Thursday, 06 April 2017 06:31

It Never Hurts to "Know a Guy"

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I'm sure you're familiar with that funny phrase: “I know a guy” or “I have a guy for that.” Or even, “Let me hook you up with my guy.”

Well, the same goes for project management. Especially in technical project management. Asking for help and the expertise of someone outside of your organization is a way of life in project management. That's why our teams, stakeholders, and other resources in the organization are valuable along with expert resources outside of our organization. Asking questions of all these groups of individuals and getting answers and information from them leads to making the best possible decisions and next steps for our customers and projects. This is especially true of the business analysts on projects. Why? Let's examine these ideas and scenarios.

Seeking Technical Direction

In today’s complicated technology environments, it’s impossible to have a deep understanding of all things technical. The need for a Technical Expert for this happens on about every project. Why? Although the Business Analyst or Project Manager is strong in building relationships and eliciting requirements, they don’t have the in depth technical knowledge of a technical lead or application owner. Having the Business Analyst or Project Manager also perform the role of a Technical Lead is hopefully rare. Deep system and application knowledge can pull a Business Analyst or Project Manager away from building strong business relationships and eliciting fully complete business requirements. Going to more technical team members or even outside the organization for more savvy technical resources is a great idea when additional technical information is needed, answers are required fast and important business decisions are required.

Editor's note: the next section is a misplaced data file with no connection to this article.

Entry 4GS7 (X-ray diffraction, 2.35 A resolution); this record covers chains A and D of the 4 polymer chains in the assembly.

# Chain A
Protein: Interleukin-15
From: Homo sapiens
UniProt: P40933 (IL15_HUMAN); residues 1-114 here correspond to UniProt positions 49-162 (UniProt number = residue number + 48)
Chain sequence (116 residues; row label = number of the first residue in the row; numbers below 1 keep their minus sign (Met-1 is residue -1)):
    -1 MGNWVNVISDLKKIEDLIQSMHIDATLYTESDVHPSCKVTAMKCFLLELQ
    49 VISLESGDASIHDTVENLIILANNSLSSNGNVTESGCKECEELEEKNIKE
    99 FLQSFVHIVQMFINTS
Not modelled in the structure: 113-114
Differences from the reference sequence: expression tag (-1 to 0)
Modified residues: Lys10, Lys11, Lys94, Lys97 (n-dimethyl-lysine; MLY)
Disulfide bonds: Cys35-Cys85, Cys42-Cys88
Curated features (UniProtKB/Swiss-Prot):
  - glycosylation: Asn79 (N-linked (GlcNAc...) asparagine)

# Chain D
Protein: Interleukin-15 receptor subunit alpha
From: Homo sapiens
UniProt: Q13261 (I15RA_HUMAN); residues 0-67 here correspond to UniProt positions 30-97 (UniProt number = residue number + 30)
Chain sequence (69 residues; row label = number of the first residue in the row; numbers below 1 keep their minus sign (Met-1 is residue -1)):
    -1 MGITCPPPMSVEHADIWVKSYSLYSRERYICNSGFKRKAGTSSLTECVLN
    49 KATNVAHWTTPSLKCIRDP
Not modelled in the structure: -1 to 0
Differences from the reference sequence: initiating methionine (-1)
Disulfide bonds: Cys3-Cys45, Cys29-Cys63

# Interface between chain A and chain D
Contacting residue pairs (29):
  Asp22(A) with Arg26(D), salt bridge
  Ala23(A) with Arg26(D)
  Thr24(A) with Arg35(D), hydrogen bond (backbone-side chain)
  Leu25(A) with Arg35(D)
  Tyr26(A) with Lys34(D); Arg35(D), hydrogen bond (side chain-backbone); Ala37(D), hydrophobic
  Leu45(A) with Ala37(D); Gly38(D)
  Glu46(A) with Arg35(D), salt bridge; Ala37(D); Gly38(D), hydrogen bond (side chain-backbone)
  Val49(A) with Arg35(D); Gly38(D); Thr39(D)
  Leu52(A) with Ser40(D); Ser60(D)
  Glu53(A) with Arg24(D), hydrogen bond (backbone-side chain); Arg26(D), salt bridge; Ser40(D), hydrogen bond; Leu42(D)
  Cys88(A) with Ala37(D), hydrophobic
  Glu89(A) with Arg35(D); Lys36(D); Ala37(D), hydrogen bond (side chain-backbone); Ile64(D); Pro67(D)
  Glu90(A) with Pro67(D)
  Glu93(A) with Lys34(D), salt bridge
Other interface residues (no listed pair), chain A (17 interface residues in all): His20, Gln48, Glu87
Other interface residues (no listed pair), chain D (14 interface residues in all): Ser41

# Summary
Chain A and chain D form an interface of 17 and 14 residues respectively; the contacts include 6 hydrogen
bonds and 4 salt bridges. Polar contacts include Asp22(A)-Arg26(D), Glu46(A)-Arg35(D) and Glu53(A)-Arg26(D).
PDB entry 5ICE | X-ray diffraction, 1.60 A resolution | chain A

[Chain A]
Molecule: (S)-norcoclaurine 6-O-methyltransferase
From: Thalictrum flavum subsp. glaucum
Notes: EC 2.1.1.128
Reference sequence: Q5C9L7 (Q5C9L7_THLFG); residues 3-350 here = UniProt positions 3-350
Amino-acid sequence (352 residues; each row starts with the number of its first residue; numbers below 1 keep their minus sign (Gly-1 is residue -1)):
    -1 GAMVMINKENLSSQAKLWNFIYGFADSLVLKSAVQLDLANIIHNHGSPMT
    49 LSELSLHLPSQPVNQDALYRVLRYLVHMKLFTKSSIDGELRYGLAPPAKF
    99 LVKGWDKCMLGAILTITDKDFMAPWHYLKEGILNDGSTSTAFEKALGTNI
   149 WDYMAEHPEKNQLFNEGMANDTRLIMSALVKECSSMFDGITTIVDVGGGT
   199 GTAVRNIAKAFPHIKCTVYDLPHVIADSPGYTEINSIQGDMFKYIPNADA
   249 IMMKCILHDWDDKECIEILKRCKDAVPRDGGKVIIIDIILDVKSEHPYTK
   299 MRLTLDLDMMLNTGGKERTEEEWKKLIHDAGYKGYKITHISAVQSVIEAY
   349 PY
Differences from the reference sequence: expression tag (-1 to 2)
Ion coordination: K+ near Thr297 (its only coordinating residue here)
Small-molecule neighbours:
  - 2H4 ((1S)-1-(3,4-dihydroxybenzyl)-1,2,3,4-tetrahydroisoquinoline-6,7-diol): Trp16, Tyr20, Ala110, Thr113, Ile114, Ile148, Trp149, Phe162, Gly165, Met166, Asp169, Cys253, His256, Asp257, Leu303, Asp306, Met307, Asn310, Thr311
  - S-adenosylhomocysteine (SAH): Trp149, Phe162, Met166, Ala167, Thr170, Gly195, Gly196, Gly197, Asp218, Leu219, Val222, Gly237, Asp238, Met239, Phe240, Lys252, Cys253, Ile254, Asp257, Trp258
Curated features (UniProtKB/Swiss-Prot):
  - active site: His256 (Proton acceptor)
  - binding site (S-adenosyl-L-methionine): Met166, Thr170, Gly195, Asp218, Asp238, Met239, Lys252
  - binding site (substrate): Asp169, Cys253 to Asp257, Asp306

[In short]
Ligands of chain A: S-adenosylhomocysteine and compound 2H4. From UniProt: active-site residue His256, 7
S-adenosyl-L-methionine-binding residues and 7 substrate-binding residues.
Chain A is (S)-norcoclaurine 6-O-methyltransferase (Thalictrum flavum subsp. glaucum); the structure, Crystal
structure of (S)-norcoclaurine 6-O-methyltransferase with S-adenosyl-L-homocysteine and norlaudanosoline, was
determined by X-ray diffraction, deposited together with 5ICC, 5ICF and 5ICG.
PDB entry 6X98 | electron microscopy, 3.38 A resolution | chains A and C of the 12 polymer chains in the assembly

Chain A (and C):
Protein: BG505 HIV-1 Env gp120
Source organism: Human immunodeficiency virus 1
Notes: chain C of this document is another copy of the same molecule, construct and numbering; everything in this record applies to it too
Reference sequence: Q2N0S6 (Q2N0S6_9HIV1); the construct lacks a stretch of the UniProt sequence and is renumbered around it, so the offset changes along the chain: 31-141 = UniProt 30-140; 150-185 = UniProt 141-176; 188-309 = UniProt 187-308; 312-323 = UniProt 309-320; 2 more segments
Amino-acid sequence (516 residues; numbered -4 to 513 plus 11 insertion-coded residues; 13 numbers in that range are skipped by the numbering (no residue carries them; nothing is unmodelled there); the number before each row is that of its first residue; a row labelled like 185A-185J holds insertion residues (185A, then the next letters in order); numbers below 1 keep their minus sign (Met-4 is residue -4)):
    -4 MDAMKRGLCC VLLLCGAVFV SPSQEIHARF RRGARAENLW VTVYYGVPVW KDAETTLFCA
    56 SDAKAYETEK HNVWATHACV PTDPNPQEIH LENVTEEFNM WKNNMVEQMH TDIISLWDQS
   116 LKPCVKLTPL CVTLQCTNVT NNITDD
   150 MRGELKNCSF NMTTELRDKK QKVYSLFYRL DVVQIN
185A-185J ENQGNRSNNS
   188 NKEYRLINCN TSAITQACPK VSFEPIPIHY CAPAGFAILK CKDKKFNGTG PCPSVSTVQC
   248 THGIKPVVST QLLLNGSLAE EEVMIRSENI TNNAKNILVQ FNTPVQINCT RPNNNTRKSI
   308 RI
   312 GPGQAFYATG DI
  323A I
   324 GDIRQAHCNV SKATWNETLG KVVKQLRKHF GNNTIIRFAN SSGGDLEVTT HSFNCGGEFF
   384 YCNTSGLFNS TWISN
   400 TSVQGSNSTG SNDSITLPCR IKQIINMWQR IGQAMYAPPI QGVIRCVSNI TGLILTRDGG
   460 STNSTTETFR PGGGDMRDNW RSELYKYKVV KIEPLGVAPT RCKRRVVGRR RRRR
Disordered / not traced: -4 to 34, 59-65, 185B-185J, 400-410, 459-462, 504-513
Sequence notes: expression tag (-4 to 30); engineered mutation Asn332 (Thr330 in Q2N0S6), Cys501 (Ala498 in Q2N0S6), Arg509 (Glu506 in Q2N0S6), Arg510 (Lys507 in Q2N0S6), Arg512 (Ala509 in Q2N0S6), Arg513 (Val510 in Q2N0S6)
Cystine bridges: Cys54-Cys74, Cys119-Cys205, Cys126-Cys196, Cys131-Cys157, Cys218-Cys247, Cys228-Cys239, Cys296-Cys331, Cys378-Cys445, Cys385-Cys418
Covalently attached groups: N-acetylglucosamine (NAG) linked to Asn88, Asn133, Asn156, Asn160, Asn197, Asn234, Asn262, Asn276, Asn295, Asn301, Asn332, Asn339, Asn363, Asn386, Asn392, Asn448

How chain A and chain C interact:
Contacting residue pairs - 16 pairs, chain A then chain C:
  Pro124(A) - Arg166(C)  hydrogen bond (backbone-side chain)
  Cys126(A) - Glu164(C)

Clarifying and Defining Project Requirements

There are going to be times when the project requirements need further defining. Perhaps even after they have been documented and work on the design or the development has started. It's a natural occurrence and happens all the time – sometimes resulting in change orders. But it can't be left to guess work – requirements must be clarified with the customer and possibly an outside expert technical resource when necessary. Failing to do so can result in costly re-work or an end solution that isn't the right solution for the customer.